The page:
This is the third post in my “Leading Ladies” series. I am excited to present Ms. Lexie Forman-Ortiz, Community Manager Extraordinaire forSmartRecruiters. Fresh voice and friend to the Social HR blogging space. Watch her do her thing on Twitter @LexieFO.

When we think of what it means to be a, “Leading Lady,” there are the obvious trailblazers of the XX chromosome kind.  Susan B. Anthony fighting for our right to vote, Marie Curie the first woman to win a Nobel Prize, Rosa Parks changing the tide of the Civil Rights Movement, the Oprahs, the Mother Theresas, the list goes on. But then there are the unsung heroes too. These are the women we grew up with, our mothers, grandmothers, sisters, aunts, teachers, and friends.

Leading Ladies of the 21st Century are women who have it all, and get to be proud of it.

My paternal grandmother raised four boys as a single mother in San Francisco during the 1960s. My maternal grandmother left Nicaragua with her family for political asylum, when she got to San Francisco she made a life for herself and her family despite her immigrant status. She raised four girls, and operated almost everything behind the scenes of my Grandfather’s business endeavors. Leading Ladies? Of course they are. But they didn’t have the opportunities we do now. Career options were limited, and if they were rightfully pissed about their status as second-class citizens who would listen? Today, all we have to do is blog about it or tweet; suddenly we have the entire world as our audience.

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My career has only just begun, before working at SmartRecruiters I had held a series of part time jobs, but never anything I have felt as invested in as this. I started at SmartRecruiters as an intern.  After a few months, the growing company created a position for me and I became the Community Manager. That’s not to say it was easy. I was supposed to be coming in part time, but soon it was 5-days a week. I took on responsibility that I would argue most interns don’t get a chance to even think about. At SmartRecruiters they trusted me and empowered to take part in the company’s brand regardless of the fact I was an intern. This is upward mobility, something that my Grandmothers even my Mother were not able to achieve so easily if at all.  Today we have the opportunity to work hard and know that it will propel us to whatever place we want to be.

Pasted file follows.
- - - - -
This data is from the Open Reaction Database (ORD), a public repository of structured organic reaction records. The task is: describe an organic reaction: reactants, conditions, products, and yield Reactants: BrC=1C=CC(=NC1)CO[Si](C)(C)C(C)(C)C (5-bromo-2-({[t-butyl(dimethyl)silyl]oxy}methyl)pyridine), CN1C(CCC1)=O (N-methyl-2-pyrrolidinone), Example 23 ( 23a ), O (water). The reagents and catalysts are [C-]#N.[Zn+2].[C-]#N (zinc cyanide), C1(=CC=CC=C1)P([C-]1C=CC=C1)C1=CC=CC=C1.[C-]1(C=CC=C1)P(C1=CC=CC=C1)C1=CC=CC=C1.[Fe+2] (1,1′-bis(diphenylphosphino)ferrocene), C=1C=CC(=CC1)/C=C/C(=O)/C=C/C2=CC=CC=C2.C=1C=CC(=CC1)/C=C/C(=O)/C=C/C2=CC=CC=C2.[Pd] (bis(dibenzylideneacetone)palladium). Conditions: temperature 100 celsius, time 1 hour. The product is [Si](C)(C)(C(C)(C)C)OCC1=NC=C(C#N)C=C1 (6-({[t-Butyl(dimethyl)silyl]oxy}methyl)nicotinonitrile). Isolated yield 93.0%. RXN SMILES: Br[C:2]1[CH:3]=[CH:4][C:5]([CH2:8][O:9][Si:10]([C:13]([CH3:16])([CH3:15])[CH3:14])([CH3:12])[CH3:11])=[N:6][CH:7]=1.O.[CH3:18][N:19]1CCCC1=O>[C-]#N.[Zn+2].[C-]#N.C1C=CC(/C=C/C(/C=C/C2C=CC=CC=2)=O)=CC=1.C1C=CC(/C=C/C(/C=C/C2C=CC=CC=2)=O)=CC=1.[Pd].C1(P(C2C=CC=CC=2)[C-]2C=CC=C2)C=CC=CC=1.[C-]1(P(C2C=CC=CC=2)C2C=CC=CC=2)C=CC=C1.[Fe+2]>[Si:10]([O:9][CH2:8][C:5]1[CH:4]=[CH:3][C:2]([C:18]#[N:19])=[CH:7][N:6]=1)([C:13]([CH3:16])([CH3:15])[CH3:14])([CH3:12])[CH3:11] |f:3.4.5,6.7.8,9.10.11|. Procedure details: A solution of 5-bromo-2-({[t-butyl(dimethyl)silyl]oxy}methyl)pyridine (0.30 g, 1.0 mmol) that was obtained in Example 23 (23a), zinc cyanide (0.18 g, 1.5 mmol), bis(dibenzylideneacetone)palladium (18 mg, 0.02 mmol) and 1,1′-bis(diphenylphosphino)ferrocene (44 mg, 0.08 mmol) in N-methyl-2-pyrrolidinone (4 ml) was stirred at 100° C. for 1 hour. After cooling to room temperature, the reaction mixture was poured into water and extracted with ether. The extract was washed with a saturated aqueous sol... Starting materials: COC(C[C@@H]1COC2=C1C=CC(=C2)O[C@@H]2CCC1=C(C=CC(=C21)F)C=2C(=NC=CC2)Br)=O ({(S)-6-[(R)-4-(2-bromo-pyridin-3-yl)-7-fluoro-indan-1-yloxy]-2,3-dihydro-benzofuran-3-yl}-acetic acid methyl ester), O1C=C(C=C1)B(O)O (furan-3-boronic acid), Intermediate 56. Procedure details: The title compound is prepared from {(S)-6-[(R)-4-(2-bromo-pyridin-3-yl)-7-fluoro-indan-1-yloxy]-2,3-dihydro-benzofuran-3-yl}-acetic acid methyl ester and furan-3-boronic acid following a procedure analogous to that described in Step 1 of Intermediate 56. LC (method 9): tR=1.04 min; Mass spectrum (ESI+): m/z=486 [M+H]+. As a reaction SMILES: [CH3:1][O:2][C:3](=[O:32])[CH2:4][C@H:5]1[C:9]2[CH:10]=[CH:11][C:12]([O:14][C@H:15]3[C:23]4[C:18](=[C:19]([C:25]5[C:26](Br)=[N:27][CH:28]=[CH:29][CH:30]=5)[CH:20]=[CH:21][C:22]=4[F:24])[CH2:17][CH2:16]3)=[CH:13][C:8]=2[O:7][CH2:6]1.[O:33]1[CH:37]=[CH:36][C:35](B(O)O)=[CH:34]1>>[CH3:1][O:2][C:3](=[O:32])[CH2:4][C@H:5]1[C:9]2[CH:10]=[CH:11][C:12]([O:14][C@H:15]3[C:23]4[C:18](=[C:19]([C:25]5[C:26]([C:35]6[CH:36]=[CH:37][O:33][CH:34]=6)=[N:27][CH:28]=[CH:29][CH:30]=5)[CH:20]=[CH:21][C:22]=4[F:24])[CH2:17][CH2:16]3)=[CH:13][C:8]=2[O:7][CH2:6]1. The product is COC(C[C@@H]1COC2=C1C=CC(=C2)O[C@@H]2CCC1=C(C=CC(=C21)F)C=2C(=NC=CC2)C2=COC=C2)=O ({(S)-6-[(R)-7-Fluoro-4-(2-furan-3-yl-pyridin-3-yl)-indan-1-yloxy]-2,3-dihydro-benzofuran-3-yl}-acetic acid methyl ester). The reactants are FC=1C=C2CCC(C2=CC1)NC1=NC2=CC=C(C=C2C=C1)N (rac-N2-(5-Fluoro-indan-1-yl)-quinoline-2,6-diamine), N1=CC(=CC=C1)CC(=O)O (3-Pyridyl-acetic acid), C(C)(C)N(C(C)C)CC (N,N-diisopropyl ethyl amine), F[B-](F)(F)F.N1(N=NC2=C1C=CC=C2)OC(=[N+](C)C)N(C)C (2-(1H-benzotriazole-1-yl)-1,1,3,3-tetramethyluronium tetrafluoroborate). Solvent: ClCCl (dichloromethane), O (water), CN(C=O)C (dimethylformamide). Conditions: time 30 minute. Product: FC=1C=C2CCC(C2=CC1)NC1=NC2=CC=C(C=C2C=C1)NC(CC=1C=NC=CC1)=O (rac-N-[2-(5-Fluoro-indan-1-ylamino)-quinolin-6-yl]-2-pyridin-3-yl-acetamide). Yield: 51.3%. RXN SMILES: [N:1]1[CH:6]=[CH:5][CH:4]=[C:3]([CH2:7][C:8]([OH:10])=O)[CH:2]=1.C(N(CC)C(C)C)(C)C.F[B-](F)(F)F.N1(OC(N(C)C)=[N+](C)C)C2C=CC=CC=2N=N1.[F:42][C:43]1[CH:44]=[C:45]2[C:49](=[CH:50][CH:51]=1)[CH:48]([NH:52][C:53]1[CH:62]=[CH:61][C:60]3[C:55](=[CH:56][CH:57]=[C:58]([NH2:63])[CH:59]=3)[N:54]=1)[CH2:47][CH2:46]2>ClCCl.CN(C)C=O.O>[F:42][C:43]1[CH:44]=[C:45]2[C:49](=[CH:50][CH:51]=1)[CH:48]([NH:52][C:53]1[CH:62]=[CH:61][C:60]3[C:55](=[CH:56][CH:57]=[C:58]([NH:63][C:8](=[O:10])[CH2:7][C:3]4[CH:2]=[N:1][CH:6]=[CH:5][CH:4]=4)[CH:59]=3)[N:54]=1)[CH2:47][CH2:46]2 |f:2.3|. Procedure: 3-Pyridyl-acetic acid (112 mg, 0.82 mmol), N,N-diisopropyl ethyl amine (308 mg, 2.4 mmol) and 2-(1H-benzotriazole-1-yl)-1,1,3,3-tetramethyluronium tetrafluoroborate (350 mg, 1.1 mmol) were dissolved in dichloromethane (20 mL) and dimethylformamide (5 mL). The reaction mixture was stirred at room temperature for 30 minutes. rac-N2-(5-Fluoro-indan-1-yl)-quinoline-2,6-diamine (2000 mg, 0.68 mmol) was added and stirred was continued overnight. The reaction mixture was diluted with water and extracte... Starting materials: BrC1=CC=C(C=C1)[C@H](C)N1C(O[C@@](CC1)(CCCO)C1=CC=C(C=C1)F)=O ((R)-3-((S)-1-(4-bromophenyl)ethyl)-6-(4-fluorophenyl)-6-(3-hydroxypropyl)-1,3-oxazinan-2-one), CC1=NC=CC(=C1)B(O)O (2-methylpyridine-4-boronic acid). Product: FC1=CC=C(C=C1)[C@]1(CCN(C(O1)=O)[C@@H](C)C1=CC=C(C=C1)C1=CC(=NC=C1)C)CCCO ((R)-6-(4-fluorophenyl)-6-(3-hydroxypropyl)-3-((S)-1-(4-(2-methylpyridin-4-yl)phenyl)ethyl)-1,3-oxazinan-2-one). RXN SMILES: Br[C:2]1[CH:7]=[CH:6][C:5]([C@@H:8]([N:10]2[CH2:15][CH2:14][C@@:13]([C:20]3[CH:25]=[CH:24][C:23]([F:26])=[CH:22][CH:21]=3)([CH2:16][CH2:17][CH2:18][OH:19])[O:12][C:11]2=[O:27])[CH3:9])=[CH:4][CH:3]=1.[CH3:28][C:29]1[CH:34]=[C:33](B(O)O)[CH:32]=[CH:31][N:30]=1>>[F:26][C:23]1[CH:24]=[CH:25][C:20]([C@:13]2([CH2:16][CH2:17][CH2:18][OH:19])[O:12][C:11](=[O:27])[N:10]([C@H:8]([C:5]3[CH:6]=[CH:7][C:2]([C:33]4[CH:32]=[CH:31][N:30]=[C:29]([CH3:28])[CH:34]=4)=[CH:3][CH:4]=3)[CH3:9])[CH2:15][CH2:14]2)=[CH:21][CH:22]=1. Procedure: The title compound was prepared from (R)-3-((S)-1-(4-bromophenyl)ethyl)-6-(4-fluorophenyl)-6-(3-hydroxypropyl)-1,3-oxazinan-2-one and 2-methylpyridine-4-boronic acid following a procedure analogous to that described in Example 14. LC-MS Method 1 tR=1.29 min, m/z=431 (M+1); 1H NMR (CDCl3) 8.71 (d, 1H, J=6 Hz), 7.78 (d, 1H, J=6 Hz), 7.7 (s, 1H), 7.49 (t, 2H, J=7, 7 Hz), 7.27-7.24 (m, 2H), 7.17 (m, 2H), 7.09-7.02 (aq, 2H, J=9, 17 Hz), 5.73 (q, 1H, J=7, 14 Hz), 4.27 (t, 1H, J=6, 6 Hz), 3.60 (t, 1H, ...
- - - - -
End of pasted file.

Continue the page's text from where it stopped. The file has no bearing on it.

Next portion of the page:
I’ve never felt like anything has held me back.

As a minority and woman, I felt like I had something extra to prove to earn my place but it felt more like motivation than anything. I think we are getting to a place where we no longer have to have the chips on our shoulders about getting recognition or what we deserve. My entire life I have been given choices about what I wanted my next move to be. My biggest struggle has been options. And isn’t that a beautiful thing?

Ladies we have arrived.

Really we’ve always been here, but now we get to say something about it. I am lucky to have come from a line of such strong willed women. Throughout my childhood, my Grandmothers constantly pushed me to be the best I could be. That may sound cheesy, but it’s true and it’s what made me who I am. They wanted more for me than they had for themselves. My paternal Grandmother passed on the strength she has it takes to raise three boys all alone, constantly showing me what independence looks like even in the face of adversity. My maternal Grandmother taught me empathy, and dedication, she taught me the importance of listening first and reacting second. Being a leading lady is easier for me today not only because the social climate has changed, but because I had role models to show me how to get here.

Each generation of women in family has found away to rise above the circumstances of the prior. We have a firm tradition of building each other up. My Mom became a department chief without finishing college; her example of hard work came from generations before her. My Mom gave me the strength and confidence to push for college, and set out to get whatever job I wanted. If growing up in a family full of strong women has taught me anything it’s that the best thing we can do for women as a whole, is empower one another. What I have come to learn is that we can only gain from teaching each other, and sharing our knowledge and experiences. There’s no room cattiness because we’ve worked too hard on our way up to tear each other down.

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